The president has described the southern border as “a pipeline for vast quantities of illegal drugs including meth, heroin, cocaine and fentanyl.” He’s termed gang members “animals” and sent troops to the southern border to “stop the attempted Invasion of Illegals.” He’s also said in tweets and at rallies that the U.S. is simply “full.”

In recent weeks the president has stepped up racially-charged rhetoric against Democratic lawmakers and others in an apparent bid to animate his base for the 2020 election. Representative Tim Ryan of Ohio, another Democratic candidate for the White House, said on Fox News that Trump’s rhetoric has stoked “toxicity.”

“That type of toxicity has now permeated the whole country to where some jackass in Texas drives 10 hours to go shoot Mexicans,” Ryan said.

Last week, faith leaders from the National Cathedral in Washington — who typically stay far from the political fray — said Trump’s “violent dehumanizing words” attacking minority lawmakers and others risked disastrous consequences.

O’Rourke, who left the campaign trail to return to his home town on Saturday, was asked on ABC whether he was suggesting Trump bears responsibility for the El Paso events.

Also read: Trump isn’t just in ‘climate denial’, he’s mimicking criminal behaviour

Blaming Trump

“I am, because he does,” O’Rourke said. “He doesn’t just tolerate, he encourages the kind of open racism and the violence that necessarily follows, that we saw here in El Paso.”

Trump’s racial broadsides are now coming at such frequency and volume as to infuse and eclipse most other business and keep the issue foremost in voters’ minds headed into his re-election.

It was a multi-day Twitter attack by Trump on Representative Elijah Cummings, a black Democrat from Maryland, that prompted the leaders at the National Cathedral, which has been the site of four presidential funerals, to post the essay, “Have We No Decency? A Response to President Trump,” on July 30.

“Violent words lead to violent actions,” the Cathedral’s three top religious leaders said. “They are a clarion call, and give cover, to white supremacists who consider people of color a sub-human ‘infestation’ in America. They serve as a call to action from those people to keep America great by ridding it of such infestation.”

Congressional inaction

Congress has failed to pass any meaningful gun restrictions in the wake of the 2012 shooting at the Sandy Hook Elementary School in Connecticut. The killing of 26 people, including 20 children between six and seven years old, had been seen as a potential tipping point for measures to restrict access to firearms.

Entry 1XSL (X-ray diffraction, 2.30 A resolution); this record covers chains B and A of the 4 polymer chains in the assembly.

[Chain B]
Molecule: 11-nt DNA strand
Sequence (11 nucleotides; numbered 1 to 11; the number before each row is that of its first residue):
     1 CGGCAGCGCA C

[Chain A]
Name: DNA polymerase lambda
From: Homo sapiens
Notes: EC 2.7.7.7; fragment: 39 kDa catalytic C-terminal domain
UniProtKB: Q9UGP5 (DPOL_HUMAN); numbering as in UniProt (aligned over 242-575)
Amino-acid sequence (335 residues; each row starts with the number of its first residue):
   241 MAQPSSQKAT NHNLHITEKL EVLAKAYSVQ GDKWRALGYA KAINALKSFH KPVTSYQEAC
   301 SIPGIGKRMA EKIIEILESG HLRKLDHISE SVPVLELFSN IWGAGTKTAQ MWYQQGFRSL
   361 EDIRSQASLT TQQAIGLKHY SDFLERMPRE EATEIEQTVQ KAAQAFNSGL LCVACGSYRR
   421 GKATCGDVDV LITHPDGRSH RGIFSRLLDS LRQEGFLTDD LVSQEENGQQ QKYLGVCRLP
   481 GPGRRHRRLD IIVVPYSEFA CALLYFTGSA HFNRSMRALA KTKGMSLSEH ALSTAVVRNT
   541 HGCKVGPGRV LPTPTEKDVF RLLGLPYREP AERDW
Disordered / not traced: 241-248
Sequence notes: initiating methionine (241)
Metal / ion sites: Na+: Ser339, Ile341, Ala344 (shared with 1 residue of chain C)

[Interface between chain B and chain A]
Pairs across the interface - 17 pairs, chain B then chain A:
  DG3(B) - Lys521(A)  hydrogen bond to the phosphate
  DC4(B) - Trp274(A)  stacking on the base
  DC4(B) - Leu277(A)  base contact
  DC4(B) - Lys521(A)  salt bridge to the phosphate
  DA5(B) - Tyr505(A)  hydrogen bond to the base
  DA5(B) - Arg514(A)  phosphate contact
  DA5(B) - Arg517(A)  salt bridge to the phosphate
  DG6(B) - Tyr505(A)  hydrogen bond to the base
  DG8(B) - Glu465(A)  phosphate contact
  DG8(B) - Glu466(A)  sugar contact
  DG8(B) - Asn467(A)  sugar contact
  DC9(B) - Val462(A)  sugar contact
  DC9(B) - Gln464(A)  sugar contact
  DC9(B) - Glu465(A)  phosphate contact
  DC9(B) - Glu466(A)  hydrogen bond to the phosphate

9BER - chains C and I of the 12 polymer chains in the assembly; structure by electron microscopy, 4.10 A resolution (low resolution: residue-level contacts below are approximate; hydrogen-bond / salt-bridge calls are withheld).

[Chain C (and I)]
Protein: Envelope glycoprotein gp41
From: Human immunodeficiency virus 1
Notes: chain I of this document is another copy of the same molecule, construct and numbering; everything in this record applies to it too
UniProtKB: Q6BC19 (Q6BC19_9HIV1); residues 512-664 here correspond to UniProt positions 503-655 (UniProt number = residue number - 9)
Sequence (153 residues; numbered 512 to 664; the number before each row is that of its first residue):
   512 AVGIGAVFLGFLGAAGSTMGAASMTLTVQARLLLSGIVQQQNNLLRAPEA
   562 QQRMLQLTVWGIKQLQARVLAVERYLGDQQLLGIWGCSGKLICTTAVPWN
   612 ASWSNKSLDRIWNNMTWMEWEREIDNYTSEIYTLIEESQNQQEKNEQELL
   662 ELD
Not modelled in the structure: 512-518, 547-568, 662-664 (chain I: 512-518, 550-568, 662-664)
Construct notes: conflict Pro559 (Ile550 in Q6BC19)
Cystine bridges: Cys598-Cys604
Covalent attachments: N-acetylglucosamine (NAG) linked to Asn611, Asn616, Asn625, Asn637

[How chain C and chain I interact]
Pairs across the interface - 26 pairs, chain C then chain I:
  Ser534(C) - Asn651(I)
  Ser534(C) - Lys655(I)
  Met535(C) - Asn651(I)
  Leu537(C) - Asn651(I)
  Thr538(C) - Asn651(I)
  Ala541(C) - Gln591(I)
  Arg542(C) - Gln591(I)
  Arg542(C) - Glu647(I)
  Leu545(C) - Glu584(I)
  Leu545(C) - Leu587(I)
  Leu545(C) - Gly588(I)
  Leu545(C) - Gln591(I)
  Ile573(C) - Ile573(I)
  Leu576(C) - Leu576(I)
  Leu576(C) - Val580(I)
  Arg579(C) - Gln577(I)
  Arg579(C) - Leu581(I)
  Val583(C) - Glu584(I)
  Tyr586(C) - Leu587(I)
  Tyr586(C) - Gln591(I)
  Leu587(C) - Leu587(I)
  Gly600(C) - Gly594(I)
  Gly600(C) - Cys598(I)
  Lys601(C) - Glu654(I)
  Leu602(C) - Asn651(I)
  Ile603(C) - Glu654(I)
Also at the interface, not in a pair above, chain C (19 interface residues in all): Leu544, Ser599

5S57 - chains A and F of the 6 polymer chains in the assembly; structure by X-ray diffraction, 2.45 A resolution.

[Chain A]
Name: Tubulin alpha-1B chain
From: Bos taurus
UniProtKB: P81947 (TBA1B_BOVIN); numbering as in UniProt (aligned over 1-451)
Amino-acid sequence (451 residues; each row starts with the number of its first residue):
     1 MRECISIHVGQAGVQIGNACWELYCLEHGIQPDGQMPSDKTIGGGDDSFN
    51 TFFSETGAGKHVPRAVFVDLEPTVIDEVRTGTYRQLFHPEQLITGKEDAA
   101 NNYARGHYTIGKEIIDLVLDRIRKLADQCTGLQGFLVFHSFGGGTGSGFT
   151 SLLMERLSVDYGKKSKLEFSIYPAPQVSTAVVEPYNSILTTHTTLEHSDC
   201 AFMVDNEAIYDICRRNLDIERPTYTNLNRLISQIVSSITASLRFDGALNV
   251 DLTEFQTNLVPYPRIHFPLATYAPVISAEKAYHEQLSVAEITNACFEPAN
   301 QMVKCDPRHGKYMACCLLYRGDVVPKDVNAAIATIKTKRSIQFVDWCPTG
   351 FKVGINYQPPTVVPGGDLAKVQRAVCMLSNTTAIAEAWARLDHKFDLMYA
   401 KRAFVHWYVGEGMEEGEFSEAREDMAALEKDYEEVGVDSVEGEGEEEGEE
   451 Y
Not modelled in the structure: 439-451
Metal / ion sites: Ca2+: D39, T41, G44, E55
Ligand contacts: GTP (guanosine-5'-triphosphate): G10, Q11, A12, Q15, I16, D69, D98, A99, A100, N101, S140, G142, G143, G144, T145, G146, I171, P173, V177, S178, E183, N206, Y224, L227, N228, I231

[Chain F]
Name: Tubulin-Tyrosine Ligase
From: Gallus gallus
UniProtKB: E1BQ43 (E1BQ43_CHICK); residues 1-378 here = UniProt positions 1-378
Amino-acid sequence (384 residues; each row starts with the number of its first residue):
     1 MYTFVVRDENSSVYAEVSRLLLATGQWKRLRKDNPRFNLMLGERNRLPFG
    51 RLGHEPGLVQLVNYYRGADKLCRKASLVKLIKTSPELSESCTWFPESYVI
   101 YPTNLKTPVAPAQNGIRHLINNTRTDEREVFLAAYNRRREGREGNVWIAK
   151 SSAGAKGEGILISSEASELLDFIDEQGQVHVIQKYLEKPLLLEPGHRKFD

Trump moved to bar bump stocks, devices that allow a semi-automatic weapon fire like a machine gun, after a massacre at a Las Vegas concert in October 2017 killed almost 60 people. He also said after a mass shooting in Virginia in June that he’ll “seriously look” and banning gun silencers, but no action on that has been taken.

Acting White House chief of staff Mick Mulvaney noted that the Texas shooter’s alleged manifesto said he’d developed his anti-immigrant views years ago. He said it’s unfair to blame Trump for the actions of “sick, sick people“ and a societal “cancer” that pre-dated the administration.

“There are people in this country this morning thinking that President Trump was happy by this,” Mulvaney said on ABC. “That’s a sad, sad state of this nation. He’s angry. He’s upset. He wants it to stop.”

Castro, though, spoke about the responsibility of the commander in chief and how, unlike most presidents, Trump has chosen not to try to unite people but “made a clear choice to divide people for his own political benefit.”

“There’s one person that’s responsible directly for that shooting in El Paso. And that’s the shooter,” said Castro. “At the same time, as our national leader, you have a role to play in either fanning the flames of division or trying to bring Americans of different backgrounds together.”

Senator Ted Cruz, a Texas Republican, said he was “horrified” by the “anti-Hispanic bigotry” in the shooter’s alleged manifesto.

On Sunday, Trump said he’s spoken to a lot of people and that his administration has “done much more than most administrations” on the issue of gun violence.

‘Perhaps more has to be done,” he said.

Also read: Donald Trump’s trade wars: Why uncertainty is costly